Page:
The New York Times

A Family’s Search for Answers: Did Their Brother Die of COVID?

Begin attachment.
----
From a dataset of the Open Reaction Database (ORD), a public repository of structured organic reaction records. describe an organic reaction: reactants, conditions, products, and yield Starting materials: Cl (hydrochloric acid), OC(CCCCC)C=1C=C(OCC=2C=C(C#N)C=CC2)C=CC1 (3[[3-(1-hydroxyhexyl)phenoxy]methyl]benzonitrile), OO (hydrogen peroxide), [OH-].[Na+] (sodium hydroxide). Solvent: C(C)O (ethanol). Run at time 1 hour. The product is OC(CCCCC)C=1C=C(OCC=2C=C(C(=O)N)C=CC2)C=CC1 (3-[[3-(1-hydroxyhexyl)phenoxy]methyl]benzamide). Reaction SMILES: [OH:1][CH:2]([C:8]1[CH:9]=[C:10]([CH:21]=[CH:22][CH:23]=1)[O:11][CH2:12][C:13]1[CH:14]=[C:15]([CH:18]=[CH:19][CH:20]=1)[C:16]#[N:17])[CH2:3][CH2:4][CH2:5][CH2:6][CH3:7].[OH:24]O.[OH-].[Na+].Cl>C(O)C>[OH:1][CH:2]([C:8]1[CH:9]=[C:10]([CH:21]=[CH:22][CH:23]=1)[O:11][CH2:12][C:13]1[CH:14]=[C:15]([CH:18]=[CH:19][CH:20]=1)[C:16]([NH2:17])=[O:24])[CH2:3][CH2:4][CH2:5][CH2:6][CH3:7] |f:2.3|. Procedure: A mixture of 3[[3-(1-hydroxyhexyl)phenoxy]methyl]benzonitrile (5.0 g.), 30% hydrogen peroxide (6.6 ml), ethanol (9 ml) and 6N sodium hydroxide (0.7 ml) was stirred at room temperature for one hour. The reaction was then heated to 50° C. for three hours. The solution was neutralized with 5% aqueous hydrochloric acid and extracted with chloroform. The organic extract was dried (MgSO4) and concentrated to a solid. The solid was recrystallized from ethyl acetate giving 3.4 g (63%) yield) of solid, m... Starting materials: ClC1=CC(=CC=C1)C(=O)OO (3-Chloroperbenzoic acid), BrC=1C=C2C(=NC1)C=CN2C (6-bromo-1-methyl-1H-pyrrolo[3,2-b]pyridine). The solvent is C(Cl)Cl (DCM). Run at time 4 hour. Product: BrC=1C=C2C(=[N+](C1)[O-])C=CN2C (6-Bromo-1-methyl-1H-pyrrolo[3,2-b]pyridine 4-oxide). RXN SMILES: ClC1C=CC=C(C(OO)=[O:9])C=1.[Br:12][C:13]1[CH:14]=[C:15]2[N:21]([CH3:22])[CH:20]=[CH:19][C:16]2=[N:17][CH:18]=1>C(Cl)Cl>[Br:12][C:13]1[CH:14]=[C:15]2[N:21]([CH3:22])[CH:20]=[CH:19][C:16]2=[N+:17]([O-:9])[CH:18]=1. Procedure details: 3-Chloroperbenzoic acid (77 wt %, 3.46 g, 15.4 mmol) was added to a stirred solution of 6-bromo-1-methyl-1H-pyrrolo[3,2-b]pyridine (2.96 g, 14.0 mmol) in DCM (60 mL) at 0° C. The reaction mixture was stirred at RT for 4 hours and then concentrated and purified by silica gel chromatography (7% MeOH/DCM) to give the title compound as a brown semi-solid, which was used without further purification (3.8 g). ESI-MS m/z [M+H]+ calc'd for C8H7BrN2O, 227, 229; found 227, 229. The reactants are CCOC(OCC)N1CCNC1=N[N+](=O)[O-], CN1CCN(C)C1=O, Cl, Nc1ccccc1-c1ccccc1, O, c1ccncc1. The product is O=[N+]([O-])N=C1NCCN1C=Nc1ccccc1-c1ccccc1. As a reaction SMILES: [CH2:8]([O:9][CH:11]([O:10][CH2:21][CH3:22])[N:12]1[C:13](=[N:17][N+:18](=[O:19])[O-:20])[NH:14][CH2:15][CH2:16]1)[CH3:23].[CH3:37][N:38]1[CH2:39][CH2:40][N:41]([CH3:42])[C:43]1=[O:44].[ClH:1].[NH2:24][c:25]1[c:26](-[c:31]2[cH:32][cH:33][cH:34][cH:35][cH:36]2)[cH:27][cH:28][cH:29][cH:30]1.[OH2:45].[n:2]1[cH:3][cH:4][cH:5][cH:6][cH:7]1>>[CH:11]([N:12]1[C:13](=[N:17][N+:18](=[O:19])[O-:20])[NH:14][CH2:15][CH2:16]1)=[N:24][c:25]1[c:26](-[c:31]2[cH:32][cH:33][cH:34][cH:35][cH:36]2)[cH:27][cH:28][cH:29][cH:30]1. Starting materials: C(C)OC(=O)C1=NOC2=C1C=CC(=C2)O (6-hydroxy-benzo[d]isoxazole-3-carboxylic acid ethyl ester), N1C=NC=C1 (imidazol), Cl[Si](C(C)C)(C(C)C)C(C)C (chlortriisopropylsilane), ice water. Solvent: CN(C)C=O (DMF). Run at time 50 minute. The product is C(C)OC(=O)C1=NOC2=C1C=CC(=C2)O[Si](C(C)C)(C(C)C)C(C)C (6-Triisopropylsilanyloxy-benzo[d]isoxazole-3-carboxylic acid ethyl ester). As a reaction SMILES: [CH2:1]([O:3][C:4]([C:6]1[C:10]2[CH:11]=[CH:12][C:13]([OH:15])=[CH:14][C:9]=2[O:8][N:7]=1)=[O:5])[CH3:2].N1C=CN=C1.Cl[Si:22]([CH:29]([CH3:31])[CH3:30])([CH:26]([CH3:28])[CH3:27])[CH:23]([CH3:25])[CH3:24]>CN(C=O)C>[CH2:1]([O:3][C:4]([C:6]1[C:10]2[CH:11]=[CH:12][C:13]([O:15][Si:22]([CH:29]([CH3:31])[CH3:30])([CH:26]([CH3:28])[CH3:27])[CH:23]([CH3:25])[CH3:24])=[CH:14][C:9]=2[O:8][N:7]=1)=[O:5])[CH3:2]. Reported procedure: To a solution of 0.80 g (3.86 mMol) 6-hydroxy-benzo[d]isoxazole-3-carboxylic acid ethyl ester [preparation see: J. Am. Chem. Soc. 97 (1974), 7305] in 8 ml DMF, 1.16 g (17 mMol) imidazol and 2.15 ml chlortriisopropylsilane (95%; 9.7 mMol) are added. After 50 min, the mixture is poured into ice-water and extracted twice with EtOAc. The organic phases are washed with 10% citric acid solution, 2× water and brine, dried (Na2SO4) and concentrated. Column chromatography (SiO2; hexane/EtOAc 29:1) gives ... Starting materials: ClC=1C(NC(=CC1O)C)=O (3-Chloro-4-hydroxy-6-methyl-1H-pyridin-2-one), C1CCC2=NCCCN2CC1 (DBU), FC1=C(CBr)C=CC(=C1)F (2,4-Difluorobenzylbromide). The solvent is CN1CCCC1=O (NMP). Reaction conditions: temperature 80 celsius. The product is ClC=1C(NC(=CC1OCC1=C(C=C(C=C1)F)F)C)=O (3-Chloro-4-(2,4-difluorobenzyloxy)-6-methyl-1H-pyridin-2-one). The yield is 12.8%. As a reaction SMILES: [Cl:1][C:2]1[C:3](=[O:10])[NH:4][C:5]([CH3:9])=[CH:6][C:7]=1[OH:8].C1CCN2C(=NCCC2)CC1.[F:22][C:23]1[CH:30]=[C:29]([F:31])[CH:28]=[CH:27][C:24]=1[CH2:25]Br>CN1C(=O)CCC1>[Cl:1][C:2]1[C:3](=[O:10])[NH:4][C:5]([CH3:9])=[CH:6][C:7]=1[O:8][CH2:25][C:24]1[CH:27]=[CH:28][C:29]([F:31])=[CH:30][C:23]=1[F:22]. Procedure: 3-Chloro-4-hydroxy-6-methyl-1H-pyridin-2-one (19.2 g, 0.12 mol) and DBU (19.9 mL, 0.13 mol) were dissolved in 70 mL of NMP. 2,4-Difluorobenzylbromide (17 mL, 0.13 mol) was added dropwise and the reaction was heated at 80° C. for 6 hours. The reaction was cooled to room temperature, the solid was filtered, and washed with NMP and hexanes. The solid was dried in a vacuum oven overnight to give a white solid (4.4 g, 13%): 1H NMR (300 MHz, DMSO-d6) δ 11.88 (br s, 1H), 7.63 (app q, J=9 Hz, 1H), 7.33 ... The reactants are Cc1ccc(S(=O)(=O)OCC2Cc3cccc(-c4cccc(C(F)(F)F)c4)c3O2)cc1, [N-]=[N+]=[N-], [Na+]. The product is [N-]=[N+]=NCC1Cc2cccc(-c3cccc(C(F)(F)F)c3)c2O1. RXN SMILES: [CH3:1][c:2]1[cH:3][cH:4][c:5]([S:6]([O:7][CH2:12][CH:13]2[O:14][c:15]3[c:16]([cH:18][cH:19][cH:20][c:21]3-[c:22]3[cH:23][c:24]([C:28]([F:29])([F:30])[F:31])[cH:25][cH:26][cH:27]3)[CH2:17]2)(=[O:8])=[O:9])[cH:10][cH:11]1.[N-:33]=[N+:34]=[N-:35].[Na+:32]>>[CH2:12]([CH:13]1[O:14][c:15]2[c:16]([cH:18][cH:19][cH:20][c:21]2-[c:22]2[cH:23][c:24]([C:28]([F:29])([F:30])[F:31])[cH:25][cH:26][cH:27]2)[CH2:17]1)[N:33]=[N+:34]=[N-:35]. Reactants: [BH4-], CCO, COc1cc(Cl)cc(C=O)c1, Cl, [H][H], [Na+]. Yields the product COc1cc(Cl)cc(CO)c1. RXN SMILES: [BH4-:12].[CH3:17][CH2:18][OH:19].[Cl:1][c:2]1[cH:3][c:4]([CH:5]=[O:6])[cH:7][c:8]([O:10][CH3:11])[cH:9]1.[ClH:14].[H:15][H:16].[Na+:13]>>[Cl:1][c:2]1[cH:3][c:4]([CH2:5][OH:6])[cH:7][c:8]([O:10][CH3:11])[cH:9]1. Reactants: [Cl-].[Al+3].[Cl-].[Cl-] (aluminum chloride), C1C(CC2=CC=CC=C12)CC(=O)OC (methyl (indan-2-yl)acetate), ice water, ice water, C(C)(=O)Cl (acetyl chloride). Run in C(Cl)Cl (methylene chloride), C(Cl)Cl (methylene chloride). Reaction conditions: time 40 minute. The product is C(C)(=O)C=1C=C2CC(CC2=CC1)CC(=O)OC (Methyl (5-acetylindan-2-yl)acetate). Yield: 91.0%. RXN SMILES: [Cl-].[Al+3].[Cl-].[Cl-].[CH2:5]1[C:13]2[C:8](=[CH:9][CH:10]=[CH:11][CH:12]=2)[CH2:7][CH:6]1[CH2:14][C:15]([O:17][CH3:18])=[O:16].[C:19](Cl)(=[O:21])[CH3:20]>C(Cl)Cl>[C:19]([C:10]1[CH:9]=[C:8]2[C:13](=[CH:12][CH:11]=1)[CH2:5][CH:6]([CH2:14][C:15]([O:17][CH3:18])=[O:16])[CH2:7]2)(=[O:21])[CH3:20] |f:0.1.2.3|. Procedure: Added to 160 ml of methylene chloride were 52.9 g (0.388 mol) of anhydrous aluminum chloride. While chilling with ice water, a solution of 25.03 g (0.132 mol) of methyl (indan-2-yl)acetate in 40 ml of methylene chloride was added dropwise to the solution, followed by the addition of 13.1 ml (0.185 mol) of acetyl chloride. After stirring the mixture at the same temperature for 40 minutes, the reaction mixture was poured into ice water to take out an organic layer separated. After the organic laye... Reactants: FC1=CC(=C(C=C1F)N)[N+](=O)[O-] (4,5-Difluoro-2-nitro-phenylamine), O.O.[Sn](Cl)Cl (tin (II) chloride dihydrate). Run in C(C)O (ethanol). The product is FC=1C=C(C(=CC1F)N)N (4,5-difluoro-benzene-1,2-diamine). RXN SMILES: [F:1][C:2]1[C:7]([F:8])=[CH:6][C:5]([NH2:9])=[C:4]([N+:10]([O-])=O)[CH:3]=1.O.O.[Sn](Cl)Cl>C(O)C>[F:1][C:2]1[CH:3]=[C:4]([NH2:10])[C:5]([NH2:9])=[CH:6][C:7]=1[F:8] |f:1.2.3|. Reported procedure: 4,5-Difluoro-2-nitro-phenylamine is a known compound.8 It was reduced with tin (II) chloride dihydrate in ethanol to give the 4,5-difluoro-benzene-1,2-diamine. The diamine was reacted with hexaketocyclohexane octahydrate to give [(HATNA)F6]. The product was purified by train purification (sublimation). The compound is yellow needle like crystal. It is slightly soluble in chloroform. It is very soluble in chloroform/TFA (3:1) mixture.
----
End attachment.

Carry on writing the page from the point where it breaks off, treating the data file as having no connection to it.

MIAMI — The Hidalgo siblings buried their younger brother, Patrick, six days after he had texted them in the middle of the night last March to say that something was wrong: He was gasping for air. Two days after that, paramedics found his body in his Miami Beach apartment. One of his hands still held a rosary. To his Mass of Resurrection came relatives from California and Maryland, ex-classmates from Boston, former colleagues from Washington. A woman he loved flew in all the way from Dubai, United Arab Emirates. Sign up for The Morning newsletter from the New York Times In the following days of March 2020, the coronavirus brought life in the United States to an abrupt halt. Only then, as their shock subsided and grief deepened, did the Hidalgo family start to wonder if Patrick, their 41-year-old brother who had radiated light and glued them together, had died of COVID-19. Families who lost someone with little warning and no obvious explanation in those whirlwind early days of the pandemic were robbed of the comfort of knowing exactly what took the person they loved. Patrick Hidalgo died in that murky period a year ago when the nascent virus outbreak — where it came from, how far it had traveled — was only beginning to be understood. As the first deaths were recorded across the country, families like his found themselves in a state of haunting uncertainty that has never gone away. There have likely been a half-million more deaths linked to the virus than what has been officially reported, including more than 68,000 in the U.S., according to analyses of death rates around the world. Some families have gone to great lengths to try to get death certificates revised to list COVID-19 or to prove that the deceased had the virus in the first place. They often have little help from authorities, who are swamped — or, some people fear, downplaying the virus. Unable to obtain definitive proof, families are left with the uneasy feeling that, had it not been for the pandemic, their loved one might still be alive. “I don’t know that we’ll ever have closure or fully understand,” said Rosie Hidalgo, one of Patrick’s four older siblings. “And that’s hard.” That the virus could have contributed to Patrick Hidalgo’s death had not immediately occurred to them. He died March 2, 2020, the day after Florida announced its first confirmed COVID-19 cases. He was buried March 7. The NBA suspended its season, a decision that made the crisis feel real to many people, on March 11. On March 13, a cousin who had gone to Hidalgo’s funeral, Mayor Francis Suarez of Miami, tested positive. Others attendees wondered if Suarez had exposed them before realizing that he had likely become infected after the funeral. In June, the Miami-Dade County medical examiner concluded after an autopsy that Hidalgo had died of undiagnosed hypertensive heart disease, noting an enlarged heart. Some of Hidalgo’s siblings rushed to doctors to check if they too might have sick hearts that could give out. But it nagged at them. Heart disease? Their brother had suffered from serious acid reflux, but he ate egg whites and spinach and frequented the gym. He went to the doctor right away when he felt ill. What if the autopsy was wrong? “Within literally days of his death, COVID became a thing; it kind of burst into the social consciousness,” said Mike Llorente, a friend. “It seemed to me to be a much simpler answer.” The siblings — Ellie, Rosie, Manny and Bibi Hidalgo — could not stop thinking about the possibility. The children of Cuban exiles, they were raised in a deeply Catholic family big on community service and civic duty. Their mother, Eloísa Suárez Hidalgo, had been a political prisoner in Cuba. Their father, Manuel J. Hidalgo Sr., whom Patrick took to Mass on Sundays, made a point to bring his young children with him when he went to vote. Patrick Hidalgo grew up in Miami, left for Georgetown, Harvard and Massachusetts Institute of Technology, and returned as a political organizer and social entrepreneur five years before his death, sending his siblings, all of whom lived in other states, updates about their parents via videos and texts. “Every morning I wake up in shock,” said his sister Bibi Hidalgo, who hardly let a day go by without speaking to her brother. “Every night, I can’t go to bed, thinking, ‘I can’t tell my little brother good night. I’m not going to get one of his funny memes tomorrow.’” Patrick Hidalgo believed Miami needed people like him, a former Obama administration staffer who contributed to the former president’s 2016 speech in Havana. Barack Obama sent his family a condolence letter that remembered his “kindness, exceptional intellect, devotion to faith, and tenacity to fight for a better tomorrow.” Eleven days before he died, Hidalgo told a New York Times reporter about the Miami Freedom Project, an initiative he co-founded to advance progressive policies among the city’s immigrants and their descendants, who tend to resist proposals that remind them of the left-wing Latin American governments they left behind. “This community is all about freedom, especially those that have fled dictatorships,” he said. “It becomes this driving force of your life, or your parents’ and grandparents’ lives.” Hidalgo’s siblings sifted through text messages to trace his final days. A physical therapy appointment. The gym. Friday night out with friends. A presidential campaign event for Sen. Elizabeth Warren. A prayer group in his apartment the night before he died. They read and reread the text message to the family group chat about waking up in a cold sweat, short of breath. He thought it was related to stress. That morning — Sunday, March 1 — Rosie Hidalgo called her brother to ask if he was OK. “He said no,” she said. He told her he felt tired and run down, as if he were coming down with something. “He was so involved in so many things,” she added. “He thought, ‘Maybe I’m just running myself ragged.’” It was the last day Patrick Hidalgo was seen alive. He sent his final text at around 1 a.m. March 2. The paramedics found his body a day later, on Super Tuesday. When Rosie and Ellie Hidalgo went to pack up his apartment, a doorman recalled how Patrick Hidalgo had bid farewell to his prayer group at the entrance of the building on the eve of his death. He had a cough and told the doorman he did not feel well. “That’s the last person he ever spoke to,” Rosie Hidalgo said. The siblings asked the medical examiner’s office five times between April and June to send samples of their brother’s remains for coronavirus testing. Darren J. Caprara, an office spokesperson, said the tests are conducted only when justified, and there were “no obvious indicators” when Hidalgo’s body arrived in March. “Symptoms such as shortness of breath and a cough were brought to our attention long after we had determined his cause of death from autopsy,” Caprara said in a statement. Based on Hidalgo’s medical history and the autopsy findings, he said, his office stands by its ruling that hypertensive heart disease was the cause of death. Through a friend, the family reached Dr. Charles C. Marboe, a pathology and cell biology professor at Columbia University Medical Center, and hired him in May to consult on Patrick Hidalgo’s case. Marboe reviewed the autopsy tissue samples and completed a two-page report in October. “I do not see a specific definitive cause of Mr. Hidalgo’s death in the material provided,” he wrote. But one autopsy finding was of note: acute lung injury that included bleeding in tiny air sacs called alveoli. He had seen similar symptoms in many early COVID-19 deaths in New York. The lung bleeding could also have been caused by another viral infection or from gastric acid, he said, though no food particles were found to suggest that Hidalgo’s reflux was the cause. “It looked similar to changes that we have seen due to COVID-19 damage,” he said. There was no way to know for sure, in part because of the poor quality of the tissue samples, a consequence of the days that elapsed between Hidalgo’s death and when his body was found. “I feel bad about it, because I know it’s not any help for the family,” Marboe said. When the nation’s first coronavirus deaths were reported early in 2020, many people wondered whether symptoms they had had that winter might have been caused by the coronavirus. Experts in the United States have said it was likely most of those illnesses in December 2019 and January 2020 were the flu. But by the time Hidalgo died, it was March, when the virus was already spreading. Hidalgo’s siblings felt validated by Marboe’s report. They publicized it and denounced elected leaders’ failure to alert the public earlier that the virus was likely spreading. They said there was a “high probability” that their brother had died of COVID-19 because of the “willful negligence” of former President Donald Trump, the state and the county, who had failed to warn the public that it was dangerous to continue going about their lives as usual when a deadly virus was on the loose. “It’s been such an incredible agony, thinking what we could have done differently,” Bibi Hidalgo said. “He would have stopped going to the gym. He would have stopped going to restaurants. He would have gone to the hospital that morning if we had been aware that the pandemic was already circulating all around the United States.” After his death, one of Patrick Hidalgo’s nieces enrolled in the University of Miami and campaigned for President Joe Biden as her uncle might have done. Another niece took a semester off from Tufts University and worked for the Miami Freedom Project. His family and friends dedicated Election Day to him, going precinct to precinct to deliver personal protective equipment, snacks and water. On Tuesday, the anniversary of his death, the family held a memorial Mass at a chapel at Georgetown University, his alma mater. A musician played “Amazing Grace” and The Beatles’ “Let It Be.” More than 100 people joined on Zoom. Through tears, Bibi Hidalgo led the prayers of the faithful. “We lift up a special prayer for everyone who has passed away due to COVID-19,” she said, “including our dear Patrick.” This article originally appeared in The New York Times. © 2021 The New York Times Company